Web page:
The Air Force is asking Congress for $114.1 billion in Fiscal 2014 to fund its base activities, said Maj. Gen. Edward Bolton, the service’s budget deputy, on Wednesday. This includes: $46.6 billion for operations and maintenance; $29.2 billion for military personnel; $18.8 billion for procurement; $17.6 billion for research, development, test, and evaluation; and $1.9 billion for military construction, according to Bolton and service budget documents released on April 10. Among the highlights, this funding supports: 1.2 million flying hours; beddown of the KC-46A tanker and F-35 strike fighter; design and development of the Long Range Strike Bomber; procurement of two GPS III satellites; a 1 percent military pay raise; and end strengths of 327,600 for the Active Duty component, 105,400 for the Air National Guard, and 70,400 for the Air Force Reserve. The Air Force is preparing a separate budget request for its Fiscal 2014 overseas contingency operations that it will submit to Congress in the coming weeks, said Bolton. The base proposal does not factor the spending cuts that the Air Force would have to absorb if budget sequestration drags into Fiscal 2014, noted Bolton. Further, it does not undo the sequester’s Fiscal 2013 impact or fund “post-sequester full-spectrum readiness recovery,” according to one of Bolton’s presentation charts. Bolton said the budget request has “no major muscle movements”—meaning no major new program starts or other significant course changes. The Air Force’s budget request increases to $144.4 billion when factoring the funding for non-Air Force-specific joint activities, like intelligence, that runs through Air Force accounts. (Bolton transcript) (Bolton’s presentation slides; caution, large-sized file.) (Air Force comptroller’s webpage for access to Fiscal 2014 budget documents.)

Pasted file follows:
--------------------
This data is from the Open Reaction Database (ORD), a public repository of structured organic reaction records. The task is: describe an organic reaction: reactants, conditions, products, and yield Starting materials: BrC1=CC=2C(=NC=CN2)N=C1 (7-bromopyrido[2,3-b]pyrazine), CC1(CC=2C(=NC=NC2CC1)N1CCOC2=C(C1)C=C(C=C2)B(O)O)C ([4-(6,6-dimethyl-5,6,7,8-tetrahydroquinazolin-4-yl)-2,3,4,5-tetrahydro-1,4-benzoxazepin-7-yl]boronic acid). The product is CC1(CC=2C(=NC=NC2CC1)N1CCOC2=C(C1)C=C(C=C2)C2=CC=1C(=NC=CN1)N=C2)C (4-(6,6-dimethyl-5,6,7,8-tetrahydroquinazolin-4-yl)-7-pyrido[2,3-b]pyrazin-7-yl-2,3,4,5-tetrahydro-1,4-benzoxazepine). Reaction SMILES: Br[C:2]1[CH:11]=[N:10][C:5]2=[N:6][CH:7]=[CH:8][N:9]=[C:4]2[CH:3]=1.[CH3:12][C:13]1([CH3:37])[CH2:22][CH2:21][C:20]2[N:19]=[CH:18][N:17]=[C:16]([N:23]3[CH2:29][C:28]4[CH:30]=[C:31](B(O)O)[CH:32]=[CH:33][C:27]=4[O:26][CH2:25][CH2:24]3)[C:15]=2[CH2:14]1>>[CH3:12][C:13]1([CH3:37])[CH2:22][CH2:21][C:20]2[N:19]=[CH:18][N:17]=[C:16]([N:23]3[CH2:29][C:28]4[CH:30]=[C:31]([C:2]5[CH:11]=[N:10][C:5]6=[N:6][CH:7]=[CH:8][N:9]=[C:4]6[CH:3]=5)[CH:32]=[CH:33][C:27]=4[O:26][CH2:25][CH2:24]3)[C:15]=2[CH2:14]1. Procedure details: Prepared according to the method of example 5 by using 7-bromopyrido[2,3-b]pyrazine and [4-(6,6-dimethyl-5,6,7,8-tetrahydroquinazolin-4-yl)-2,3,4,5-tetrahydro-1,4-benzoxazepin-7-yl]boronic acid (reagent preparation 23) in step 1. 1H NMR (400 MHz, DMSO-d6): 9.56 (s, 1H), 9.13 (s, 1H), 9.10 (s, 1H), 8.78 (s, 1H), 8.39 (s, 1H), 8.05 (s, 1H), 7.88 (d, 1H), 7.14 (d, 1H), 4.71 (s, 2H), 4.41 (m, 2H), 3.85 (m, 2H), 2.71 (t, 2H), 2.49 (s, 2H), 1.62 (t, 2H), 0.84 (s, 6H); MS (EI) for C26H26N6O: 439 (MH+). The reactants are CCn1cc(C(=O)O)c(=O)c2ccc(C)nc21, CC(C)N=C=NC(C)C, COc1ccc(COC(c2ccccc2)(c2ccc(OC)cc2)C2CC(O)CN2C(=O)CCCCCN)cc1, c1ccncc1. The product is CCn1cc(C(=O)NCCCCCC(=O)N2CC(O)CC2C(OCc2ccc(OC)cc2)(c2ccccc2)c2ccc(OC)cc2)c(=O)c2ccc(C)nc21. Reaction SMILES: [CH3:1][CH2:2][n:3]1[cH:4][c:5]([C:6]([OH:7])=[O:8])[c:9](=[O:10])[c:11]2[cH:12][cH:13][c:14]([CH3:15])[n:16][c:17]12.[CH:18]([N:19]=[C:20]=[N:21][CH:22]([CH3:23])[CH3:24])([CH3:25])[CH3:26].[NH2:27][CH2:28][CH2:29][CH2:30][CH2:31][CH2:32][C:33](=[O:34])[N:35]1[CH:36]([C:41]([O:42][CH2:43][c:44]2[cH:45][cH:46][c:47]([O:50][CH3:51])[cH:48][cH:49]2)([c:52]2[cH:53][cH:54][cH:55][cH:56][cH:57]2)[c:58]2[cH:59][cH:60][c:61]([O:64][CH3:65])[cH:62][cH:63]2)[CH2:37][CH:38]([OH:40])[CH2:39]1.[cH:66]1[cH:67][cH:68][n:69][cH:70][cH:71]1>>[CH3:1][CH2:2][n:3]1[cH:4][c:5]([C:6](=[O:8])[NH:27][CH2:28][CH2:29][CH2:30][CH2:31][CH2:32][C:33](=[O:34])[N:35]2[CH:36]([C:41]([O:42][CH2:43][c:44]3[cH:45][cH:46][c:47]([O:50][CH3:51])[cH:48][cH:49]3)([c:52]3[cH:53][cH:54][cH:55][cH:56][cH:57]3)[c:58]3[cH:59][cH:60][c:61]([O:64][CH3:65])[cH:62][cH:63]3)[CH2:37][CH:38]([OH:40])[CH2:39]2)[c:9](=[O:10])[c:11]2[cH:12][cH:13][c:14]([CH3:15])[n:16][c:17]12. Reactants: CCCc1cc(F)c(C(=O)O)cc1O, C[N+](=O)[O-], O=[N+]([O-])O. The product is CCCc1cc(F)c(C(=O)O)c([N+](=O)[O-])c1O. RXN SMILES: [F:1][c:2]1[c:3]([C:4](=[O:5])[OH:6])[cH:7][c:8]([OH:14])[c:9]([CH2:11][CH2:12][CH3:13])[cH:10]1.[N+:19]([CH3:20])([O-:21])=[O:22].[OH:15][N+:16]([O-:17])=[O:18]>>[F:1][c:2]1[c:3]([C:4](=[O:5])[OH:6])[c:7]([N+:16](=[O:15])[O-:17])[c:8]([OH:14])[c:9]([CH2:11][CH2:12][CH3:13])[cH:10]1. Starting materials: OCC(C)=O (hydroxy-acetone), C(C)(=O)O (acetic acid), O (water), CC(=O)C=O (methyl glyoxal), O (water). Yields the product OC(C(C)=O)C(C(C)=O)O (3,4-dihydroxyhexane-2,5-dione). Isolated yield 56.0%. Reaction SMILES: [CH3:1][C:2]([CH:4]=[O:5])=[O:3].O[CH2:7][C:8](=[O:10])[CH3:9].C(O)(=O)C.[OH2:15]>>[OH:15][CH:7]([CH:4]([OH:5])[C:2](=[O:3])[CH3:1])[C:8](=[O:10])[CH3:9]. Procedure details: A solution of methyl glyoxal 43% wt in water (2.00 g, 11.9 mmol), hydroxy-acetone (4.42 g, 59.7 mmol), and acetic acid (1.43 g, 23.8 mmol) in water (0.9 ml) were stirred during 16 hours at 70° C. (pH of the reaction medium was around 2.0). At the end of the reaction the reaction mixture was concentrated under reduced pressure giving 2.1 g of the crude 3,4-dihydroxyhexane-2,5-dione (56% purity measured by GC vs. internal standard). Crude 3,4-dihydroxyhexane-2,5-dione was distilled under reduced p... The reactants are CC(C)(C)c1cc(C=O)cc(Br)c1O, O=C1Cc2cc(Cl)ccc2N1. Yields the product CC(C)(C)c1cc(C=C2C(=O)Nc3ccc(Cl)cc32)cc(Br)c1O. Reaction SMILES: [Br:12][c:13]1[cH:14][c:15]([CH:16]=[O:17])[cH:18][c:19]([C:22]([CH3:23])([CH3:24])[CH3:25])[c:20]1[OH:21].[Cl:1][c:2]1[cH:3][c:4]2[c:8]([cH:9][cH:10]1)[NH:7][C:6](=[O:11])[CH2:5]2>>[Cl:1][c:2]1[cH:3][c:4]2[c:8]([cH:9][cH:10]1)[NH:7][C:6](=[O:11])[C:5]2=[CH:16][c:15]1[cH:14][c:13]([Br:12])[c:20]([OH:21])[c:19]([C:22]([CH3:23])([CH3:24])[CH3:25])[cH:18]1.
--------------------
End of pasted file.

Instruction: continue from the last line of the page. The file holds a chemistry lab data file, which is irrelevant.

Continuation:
July 1, 2022
The recent Russian invasion of Ukraine is highlighting new use-cases for ISR as well as the advantages of integrating a hybrid approach—multiple types of ISR imaging satellites—to capture a fuller picture of developing threats.